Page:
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Lavena coastal walk

November 25, 2016

If you try to travel individually in Fiji – it becomes an adventure. Maybe I’m getting old or maybe it’s Fiji but I find it much harder than elsewhere to just do your thing. 

Lava rocks off the coast of Lavena.

First, I’m pretty much the only tourist almost everywhere I go, unless it’s a resort offering organized group activities, like Dolphin Bay Divers Retreat where I spent two weeks learning how to dive. Once you leave the resort world, the pre-booked transfers, drivers and meals disappear and you are left with erratic to non-existent public transport and hardly any place off the beaten path to buy prepared food. 

Add to that that Taveuni, the third largest island of Fiji, was hit by a cyclone earlier this year. Especially on the east coast and around the southern tip of the island, the damage is still very much visible and people partly live in tents, while rebuilding is ongoing. Some of the little tourist infrastructure was also damaged and low key places with limited resources seem to be the ones struggling most, having to limit services or close down completely. 

I’m not even fanatic about organizing everything myself, but it’s more fun, cheaper and you get to meet locals. Therefore against everyone’s advice, I took the local bus from Matei to Lavena village yesterday morning, knowing that the last one to come back would be at 2pm and that there are zero facilities and coffee shops on the way. 

I arrived at the end of the gravel road in Lavena at 11am (1 hour ride). The only other passanger, a young guy with a chainsaw in his backpack, showed me the way to the chief’s house to pay the entry fee, since the Lavena Lodge was closed due to rebuilding. Needless to say, I was the only visitor. I was advised to take a guide if I wanted to do the entire walk and back until 2pm, since it was a tight schdeule. 

Enter Carl, the eldest son of the Lavena chief, 35 like me. The people are the best part of Fiji, really. We had a blast walking “im Stechschritt” for an hour, conversing about life in general. I hardly had time to take pictures. The highlight of the walk is a waterfall at the end that you reach by climbing over some rocks and swimming through two natural pools. I was glad when we reached it. 

Thank God Carl relaxed once we were there. We both went in, it was great fun, tricks were shown, time flew. There was a moment, sitting on a rock behind the fall, when I thought: Ok, we need to go back now. It was 12:45 and all good. We ate bananas, fed the fish, stopped to smell the orchids.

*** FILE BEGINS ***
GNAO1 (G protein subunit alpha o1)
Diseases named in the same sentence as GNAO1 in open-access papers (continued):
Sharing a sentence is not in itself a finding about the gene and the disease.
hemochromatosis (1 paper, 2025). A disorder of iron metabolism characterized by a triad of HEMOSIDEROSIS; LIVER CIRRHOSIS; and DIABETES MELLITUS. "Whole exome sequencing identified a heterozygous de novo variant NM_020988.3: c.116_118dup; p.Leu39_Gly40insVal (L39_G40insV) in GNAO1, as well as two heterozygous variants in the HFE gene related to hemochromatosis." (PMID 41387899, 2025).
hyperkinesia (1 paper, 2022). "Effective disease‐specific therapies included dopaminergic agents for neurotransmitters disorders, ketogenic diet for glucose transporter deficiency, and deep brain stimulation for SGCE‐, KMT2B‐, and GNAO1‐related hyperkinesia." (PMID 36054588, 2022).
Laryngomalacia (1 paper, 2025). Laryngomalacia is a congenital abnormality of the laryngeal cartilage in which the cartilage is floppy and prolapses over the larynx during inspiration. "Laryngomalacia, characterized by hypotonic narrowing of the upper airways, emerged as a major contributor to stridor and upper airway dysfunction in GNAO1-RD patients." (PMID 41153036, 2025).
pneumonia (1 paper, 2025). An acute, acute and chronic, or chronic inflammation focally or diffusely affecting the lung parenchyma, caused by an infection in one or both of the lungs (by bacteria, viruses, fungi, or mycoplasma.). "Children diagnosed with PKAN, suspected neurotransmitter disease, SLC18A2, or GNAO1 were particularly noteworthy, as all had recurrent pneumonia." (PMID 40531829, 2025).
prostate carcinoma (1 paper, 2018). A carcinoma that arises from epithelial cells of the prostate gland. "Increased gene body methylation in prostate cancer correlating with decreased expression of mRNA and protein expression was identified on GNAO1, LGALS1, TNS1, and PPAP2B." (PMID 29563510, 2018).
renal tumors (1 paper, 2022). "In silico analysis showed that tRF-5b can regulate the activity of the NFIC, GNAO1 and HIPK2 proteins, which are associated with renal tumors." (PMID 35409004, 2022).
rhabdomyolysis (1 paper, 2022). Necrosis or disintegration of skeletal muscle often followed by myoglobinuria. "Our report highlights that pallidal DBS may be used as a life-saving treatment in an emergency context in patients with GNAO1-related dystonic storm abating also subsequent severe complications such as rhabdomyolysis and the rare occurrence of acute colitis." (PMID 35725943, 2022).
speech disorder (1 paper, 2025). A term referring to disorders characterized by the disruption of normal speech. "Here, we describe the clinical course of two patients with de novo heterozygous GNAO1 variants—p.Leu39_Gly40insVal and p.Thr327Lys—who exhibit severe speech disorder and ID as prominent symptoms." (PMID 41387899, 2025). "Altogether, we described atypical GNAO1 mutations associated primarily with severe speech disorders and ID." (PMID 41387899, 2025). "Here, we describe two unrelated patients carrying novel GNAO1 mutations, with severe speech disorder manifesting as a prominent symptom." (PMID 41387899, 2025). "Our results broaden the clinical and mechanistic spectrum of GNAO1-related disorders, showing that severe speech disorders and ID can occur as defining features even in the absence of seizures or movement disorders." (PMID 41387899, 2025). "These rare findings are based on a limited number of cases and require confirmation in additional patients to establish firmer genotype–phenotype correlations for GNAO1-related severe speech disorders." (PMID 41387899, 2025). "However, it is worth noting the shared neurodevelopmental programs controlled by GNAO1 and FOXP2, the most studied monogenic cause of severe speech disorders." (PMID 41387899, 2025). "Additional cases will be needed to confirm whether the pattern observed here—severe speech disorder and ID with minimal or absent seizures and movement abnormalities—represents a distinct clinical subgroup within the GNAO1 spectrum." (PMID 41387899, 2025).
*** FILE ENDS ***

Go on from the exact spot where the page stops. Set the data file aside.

Getting closer to the village, more and more kids met us on the path. It should have been suspicious. They were coming from school. With the bus. 

When we arrived again in Lavena at 13:50, the bus was gone. There were no passengers, so it left early. Hmm. These are the travel moments that I love, when the unexpected enters! You sit there in 30 degrees heat, all sweaty, with a wet bikini underneath dirty clothes, hungry, thirsty, desperate. What to do? After a short discussion with neighbors and village kids, Carl found out that there was a taxi driver in town! His daughter and son in law were visiting from Melbourne so he and his wife took them on a family outing to Lavena. Fantastic coincidence! They drove me back squeezed in the back seat. We discussed differences between Australia and Fiji (Australia cold, Fiji warm) and I observed the family’s shopping techniques, stopping for some taro leaves at one house, placing a lobster order at another. 

It was a great little day trip and I highly recommend it to people visiting Taveuni. The community needs income and this is a good way of directly spending money locally. I just don’t know what to recommend logistically other than go and see what happens. Cheers, now I’m off to Qamea island, testing the waters for surfing!

One Comment leave one →
  1. Anonymous permalink
    November 26, 2016 21:27

    Hali Katikám, érdekeseket írsz, azért vigyázz magadra! Puszi-puszi

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